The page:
Make didn't know the dependencies by magic, of course. Nor did it know where to copy the various intermediate and final products of the work it initiated. Nor did it do any of the actual work of compiling or linking. You had to tell it all of this stuff by writing it all down in a thing called, none too surprisingly, a "make file."
It was a recipe designed to deal with complexities that were too hard to remember. And there could potentially be a great many complexities. The projects I was working on back in the '90s involved dozens of programmers, hundreds of separate modules, and something on the order of a half million lines of source code written in a few different programming languages.
Pretty much at the exact same time I was getting pretty good at vast and complex make files that relied on other monster make files and so on, the use of make files as a comprehensive solution was being undercut. Rather than linking in objects from libraries and the like, the new paradigm in applications was for the objects to be called up at run time on the system where the application was ultimately deployed. In the case of Windows, what was called up was a Dynamic Link Library, or DLL. In this brave new world, your application had to be smart enough to check whether a given DLL function was the correct version. Microsoft had an amusing propensity for releasing DLLs that had different functionality but the same version number, so the entire exercise had a charming futility about it.
But more to the point, the problem of getting the right versions of things working together at the same time had shifted. It was no longer a programming task that could be handled beforehand by the program developer, but was rather a task that had to be handled by whomever managed the target production system. Keeping the versioning right was now the job of the sysadmin.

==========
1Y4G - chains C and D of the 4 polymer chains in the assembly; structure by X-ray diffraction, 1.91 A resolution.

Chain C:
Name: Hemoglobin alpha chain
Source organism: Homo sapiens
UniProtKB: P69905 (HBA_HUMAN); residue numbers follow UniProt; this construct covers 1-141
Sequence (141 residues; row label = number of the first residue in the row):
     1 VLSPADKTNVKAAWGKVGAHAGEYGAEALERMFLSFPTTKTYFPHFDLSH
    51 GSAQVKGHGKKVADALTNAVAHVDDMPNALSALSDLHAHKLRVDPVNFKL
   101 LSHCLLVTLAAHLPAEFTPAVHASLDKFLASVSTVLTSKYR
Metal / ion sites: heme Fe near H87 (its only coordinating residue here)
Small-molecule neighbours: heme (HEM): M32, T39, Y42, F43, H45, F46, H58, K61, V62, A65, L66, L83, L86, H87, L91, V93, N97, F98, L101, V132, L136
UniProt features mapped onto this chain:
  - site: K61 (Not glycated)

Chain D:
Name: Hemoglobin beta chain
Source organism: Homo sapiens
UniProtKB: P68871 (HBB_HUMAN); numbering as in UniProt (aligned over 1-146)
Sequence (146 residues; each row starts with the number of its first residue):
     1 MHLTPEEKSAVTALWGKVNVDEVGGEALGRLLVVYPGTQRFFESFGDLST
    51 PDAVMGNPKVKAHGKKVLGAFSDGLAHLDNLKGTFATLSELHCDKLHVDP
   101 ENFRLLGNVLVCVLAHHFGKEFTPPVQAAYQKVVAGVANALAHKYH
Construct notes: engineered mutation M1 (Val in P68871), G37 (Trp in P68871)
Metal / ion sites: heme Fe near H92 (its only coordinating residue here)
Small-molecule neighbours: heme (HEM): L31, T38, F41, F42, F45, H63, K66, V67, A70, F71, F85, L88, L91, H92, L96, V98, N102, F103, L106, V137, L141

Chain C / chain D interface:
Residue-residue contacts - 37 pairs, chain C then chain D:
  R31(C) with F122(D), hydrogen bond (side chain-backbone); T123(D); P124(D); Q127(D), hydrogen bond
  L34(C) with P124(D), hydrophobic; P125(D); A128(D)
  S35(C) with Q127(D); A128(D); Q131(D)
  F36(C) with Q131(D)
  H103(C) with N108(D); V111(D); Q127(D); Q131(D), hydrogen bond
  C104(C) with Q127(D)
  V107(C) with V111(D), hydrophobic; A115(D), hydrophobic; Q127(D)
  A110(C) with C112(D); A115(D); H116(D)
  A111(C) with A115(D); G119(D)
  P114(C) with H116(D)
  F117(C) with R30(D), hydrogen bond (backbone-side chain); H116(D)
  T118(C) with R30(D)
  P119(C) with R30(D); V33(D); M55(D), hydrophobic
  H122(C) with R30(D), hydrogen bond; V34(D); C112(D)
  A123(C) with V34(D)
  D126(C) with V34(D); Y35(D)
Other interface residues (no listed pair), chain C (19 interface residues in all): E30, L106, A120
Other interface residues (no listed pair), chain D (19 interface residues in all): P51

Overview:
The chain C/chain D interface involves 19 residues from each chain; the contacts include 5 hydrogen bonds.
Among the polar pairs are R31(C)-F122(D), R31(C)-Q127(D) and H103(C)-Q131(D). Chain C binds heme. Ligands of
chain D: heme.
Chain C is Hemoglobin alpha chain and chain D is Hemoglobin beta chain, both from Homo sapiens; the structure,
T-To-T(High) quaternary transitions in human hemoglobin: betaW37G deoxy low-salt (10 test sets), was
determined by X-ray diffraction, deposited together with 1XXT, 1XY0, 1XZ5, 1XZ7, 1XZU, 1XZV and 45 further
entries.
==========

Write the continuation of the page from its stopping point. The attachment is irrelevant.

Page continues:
By now, the sysadmin job is just that much more complex. Even in a relatively controlled environment where there aren't that many moving parts, getting things configured properly is tough going. Sysadmins are trying to deal with this, in part, by creating something called "devops." Like the make utility of old, devops is in large part about using tools to create programs (real programs, not scripts) that deal with elements of the production network environment as programmable objects.
Devops is at its core not really primarily focused on security. Its aim is to create automation of operations. But it has profound security implications when you consider how often misconfigured applications and components play a role in breaches. Remember that in the first Verizon Business Data Breach Investigations report that 62 percent of breaches were attributed to significant internal errors that either directly or indirectly contributed to a breach. By and large, we're talking about misconfigurations here.
To be honest, it's not entirely clear what the overlap is between commercial security configuration monitors, like BigFix, and open-source devops tools, like Puppet and Chef, but that's something I hope to explore during the next few weeks. Until then, here are a few thoughts from Jesse Robbins, the guy behind Chef, over at gocsi.com.
CSI Director Robert Richardson likes a good recipe fine but a good meal even better. Reach him at [email protected]